Little Stories

nightingaleI recently completed the audiobook version of The Nightingale, by Kristin Hannah, a big story about France during WWII; but within, a smaller story of two sisters and the ways they survived the terrible deprivations while contributing to preserving kindness and humanity throughout.

One sister, brash and willful Isabelle, ends up escorting downed allied airmen over the Pyrenees Mountains to safety in Spain. This part is based on a real story. She delivers over 100 servicemen to freedom before she is captured and sent to Ravensbrook, a German POW camp for those who aided the enemy. Sister Vianne meanwhile, manages at her small farm in Carriveau, as a school teacher and mother to Sophie. As the war progresses, Vianne finds her own ways to resist the enemy by working to save Jewish children from deportation and certain death.

I have read many novels and nonfiction works about the WWII era. The idea of human perseverance in the face of such terrible cruelty and relentless hardship inspires me with admiration and awe. At the same time I also wonder about the Axis powers – what motivated them? How could human beings participate in such an evil plan? The whole conflict is a giant cautionary tale.
There have been many other conflicts and disasters throughout time, and sadly, there continues to be in many parts of the world. I have to wonder then, when I hear current voices describing the culture of the United States in terms like, “It’s the worst time in history,” or similar hyperbole, I have to wonder. Do we not know what the “worst time” really looks like?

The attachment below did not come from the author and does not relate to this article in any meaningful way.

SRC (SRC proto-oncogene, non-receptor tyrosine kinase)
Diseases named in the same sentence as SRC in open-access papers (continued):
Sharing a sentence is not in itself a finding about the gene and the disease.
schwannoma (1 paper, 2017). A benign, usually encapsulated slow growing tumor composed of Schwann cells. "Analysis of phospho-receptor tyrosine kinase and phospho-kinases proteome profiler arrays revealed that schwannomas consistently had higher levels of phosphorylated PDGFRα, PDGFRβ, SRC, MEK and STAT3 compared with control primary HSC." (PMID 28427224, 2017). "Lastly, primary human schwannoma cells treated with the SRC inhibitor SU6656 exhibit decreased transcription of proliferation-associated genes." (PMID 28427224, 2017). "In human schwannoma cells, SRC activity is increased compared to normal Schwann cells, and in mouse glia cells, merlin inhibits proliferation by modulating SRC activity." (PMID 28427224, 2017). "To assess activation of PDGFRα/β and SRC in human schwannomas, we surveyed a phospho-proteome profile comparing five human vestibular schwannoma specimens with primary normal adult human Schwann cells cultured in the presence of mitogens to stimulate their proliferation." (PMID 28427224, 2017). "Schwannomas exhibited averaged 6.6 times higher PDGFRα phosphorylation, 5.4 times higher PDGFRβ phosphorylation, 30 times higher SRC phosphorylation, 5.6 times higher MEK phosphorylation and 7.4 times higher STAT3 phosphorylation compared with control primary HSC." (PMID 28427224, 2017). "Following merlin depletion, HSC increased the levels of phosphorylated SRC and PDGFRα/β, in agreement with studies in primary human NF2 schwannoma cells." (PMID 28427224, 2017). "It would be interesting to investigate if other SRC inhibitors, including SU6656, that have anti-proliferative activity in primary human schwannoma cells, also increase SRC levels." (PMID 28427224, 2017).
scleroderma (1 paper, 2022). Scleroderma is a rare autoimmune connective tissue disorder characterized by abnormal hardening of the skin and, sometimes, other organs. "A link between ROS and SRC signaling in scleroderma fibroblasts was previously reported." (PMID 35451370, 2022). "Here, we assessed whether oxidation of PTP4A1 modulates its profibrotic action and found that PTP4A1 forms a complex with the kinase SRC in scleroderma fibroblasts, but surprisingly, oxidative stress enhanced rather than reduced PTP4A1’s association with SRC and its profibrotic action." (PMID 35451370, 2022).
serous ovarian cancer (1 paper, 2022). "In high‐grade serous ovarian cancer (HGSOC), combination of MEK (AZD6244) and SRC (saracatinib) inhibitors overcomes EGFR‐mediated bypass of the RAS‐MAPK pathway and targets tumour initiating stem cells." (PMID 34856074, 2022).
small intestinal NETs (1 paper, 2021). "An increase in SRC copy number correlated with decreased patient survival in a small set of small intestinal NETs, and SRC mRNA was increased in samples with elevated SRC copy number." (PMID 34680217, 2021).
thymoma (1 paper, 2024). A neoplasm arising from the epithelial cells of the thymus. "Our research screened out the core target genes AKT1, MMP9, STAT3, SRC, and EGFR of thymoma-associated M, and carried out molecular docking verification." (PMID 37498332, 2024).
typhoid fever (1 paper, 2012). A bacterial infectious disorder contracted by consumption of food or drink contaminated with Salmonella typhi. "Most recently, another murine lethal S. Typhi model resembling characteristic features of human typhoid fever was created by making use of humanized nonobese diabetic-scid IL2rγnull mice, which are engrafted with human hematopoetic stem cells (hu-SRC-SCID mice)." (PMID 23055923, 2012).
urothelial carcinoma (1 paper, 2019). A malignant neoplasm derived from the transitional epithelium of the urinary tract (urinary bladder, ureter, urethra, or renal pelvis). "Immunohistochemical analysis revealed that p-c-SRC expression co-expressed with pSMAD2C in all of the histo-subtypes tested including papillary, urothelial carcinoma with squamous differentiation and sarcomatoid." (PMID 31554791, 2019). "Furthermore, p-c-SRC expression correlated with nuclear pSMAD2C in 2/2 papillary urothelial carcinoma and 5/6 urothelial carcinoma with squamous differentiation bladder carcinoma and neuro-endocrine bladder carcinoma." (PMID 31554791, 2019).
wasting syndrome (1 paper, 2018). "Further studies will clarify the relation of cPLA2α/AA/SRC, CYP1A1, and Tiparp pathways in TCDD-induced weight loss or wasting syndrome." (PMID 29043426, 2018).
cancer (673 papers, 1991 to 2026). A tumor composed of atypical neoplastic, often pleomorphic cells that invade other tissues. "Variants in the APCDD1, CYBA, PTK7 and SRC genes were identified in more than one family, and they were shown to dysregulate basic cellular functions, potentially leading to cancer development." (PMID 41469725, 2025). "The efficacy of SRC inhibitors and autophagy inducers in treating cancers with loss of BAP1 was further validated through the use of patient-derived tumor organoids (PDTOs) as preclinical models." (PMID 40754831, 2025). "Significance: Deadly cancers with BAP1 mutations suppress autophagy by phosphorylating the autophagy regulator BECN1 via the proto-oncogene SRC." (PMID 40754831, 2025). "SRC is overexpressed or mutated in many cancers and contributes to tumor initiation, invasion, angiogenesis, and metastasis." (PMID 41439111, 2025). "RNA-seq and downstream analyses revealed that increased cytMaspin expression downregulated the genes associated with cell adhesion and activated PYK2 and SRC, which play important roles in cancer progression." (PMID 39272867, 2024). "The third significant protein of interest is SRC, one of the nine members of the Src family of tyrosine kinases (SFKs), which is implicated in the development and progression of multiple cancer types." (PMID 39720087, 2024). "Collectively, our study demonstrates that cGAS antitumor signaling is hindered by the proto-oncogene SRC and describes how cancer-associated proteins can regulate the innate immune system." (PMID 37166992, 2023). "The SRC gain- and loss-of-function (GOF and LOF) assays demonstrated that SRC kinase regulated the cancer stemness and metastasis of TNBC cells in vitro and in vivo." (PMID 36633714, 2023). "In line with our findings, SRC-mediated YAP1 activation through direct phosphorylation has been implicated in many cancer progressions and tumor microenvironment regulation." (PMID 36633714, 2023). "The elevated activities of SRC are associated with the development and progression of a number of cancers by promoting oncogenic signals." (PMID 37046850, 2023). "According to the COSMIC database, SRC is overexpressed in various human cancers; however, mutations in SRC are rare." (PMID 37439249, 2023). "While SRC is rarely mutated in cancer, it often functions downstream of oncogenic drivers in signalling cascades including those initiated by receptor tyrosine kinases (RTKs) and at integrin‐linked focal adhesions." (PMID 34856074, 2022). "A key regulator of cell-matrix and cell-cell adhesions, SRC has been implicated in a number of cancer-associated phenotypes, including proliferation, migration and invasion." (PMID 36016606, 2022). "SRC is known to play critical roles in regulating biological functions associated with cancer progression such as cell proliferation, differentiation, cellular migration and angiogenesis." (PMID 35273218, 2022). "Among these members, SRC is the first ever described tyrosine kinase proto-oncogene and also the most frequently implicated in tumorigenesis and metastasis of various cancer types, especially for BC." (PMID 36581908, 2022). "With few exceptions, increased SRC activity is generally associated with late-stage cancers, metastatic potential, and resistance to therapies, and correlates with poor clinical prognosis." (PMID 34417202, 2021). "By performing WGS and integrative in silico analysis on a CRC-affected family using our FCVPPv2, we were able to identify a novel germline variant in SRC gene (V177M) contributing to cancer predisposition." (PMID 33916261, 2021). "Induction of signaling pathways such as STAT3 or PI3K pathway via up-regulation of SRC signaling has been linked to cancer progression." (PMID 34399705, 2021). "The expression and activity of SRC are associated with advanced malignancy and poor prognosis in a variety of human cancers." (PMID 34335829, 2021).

The last chapter of The Nightingale culminates in a very satisfying end. The heroes of this story were the “powerless” French women left to fend for themselves during a time of unimaginable hardship. For years. Their lives took a dreadful turn and they made decisions that no person should ever have to face. The fact that they, and many other victims persevered at great cost fills me with hope and gratitude.

History provides us with perspective. To ignore it places us at risk at repeating the same mistakes. But in the grander scheme, it is the little stories that give life meaning. A world preserved with no human kindness and compassion is not much of a world. Read The Nightingale. Read a history book! And enjoy your life today. It could have turned out much differently but for the millions of little stories.

Terri Gibbs

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